VANCOUVER - Members of a group blocking people from voting on an aboriginal treaty on the Sunshine Coast say the vote must be stopped because it is tainted by ineligible voters and bribery, a charge the band's chief denies.
The group calling itself the Protectors of Sliammon Sovereignty suggested cash payments to band members and dinner cruises hosted by those in favour of the treaty were akin to bribes.
The group also said people with no blood relation to the Sliammon band are being enrolled to vote on the deal.
But, Sliammon Chief Clint Williams said those accusations are misleading.
The vote was to take place June 16 on the reserve near Powell River, but a dozen or more of the group's members have been preventing voters from making it to the polling station.
The group said out of 700 eligible voters, it represents about 240 people who signed a petition sharing their concerns.
Brandon Peters, a spokesman for the group opposing the treaty, said part of it guarantees a $15,000 cash payment to band members more than 65 years old if the treaty is ratified.
"That's not democratic," he said. "When money becomes involved, democracy ceases to be a democracy."
He also said dinner cruises where alcohol was served were meant to curry favour.
But Williams said the boat cruises were meant to show band members what land parcels are involved in the treaty and that dinner, not drinks, was part of the outing.
"Somebody in our community had their own private cruise and they took drinks on their private cruise, which was a private birthday party," he said.
"They're (the treaty opponents) trying to mix these two together and it's really quite silly."
The Protectors of Sliammon Sovereignty have also said people without native status are turning up to be enrolled to vote, but Williams said all those registered to vote have met the eligibility criteria.
Earlier this week, Mary Polak, B.C.'s aboriginal relations and reconciliation minister, accused the group of trying to intimidate voters.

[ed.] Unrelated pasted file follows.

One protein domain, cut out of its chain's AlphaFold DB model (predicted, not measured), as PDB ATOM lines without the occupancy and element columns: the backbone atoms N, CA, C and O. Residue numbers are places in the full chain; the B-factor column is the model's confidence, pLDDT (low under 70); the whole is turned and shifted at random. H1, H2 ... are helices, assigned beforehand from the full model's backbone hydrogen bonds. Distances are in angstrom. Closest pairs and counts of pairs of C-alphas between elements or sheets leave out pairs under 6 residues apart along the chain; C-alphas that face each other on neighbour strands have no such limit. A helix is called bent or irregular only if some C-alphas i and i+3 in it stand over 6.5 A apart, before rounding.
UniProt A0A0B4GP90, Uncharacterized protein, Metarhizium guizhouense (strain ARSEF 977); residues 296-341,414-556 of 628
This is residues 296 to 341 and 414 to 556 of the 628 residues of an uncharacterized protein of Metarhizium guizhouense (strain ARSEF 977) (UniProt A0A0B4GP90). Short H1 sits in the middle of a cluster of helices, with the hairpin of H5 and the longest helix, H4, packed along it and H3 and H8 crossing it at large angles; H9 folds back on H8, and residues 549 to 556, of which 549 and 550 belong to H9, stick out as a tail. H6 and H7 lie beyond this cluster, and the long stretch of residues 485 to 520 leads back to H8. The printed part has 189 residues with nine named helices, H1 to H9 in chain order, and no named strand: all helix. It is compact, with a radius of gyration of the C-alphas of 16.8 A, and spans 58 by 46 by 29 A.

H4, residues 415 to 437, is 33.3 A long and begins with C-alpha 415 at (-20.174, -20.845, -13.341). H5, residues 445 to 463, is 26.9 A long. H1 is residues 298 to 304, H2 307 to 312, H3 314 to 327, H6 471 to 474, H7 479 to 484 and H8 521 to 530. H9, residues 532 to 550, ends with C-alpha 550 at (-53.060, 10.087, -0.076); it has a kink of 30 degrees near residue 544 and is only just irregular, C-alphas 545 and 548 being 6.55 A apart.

She said Thursday the opposition group is small and she said when she looked at their petition it had duplicate names.
"There's no question that the group who wishes to block the vote are a very, very small group..." said Polak. "Even those who do not feel favourable to treaty want to vote."
Polak again accused the group of intimidation, bullying and using scare tactics.
"But more so, the intimidation has come in the form of very wild allegations," she said.
Peters said his group members feel they are the ones who have been victims of intimidation at the hands of band council. Group members say councillors have refused to listen to dissent at council meetings and won't give straight answers to questions.
Peters also said some people fear they could be refused service at local businesses if people know their views on the treaty.
The treaty has been in negotiations for more than a decade. If ratified, it would give band members more than 8,300 hectares of land, self government and $30 million dollars in cash.
But opponents of the treaty say it will exclude the band from claiming new discoveries on land they consider to be theirs.
Polak said a new date for the vote may announced in the coming few days.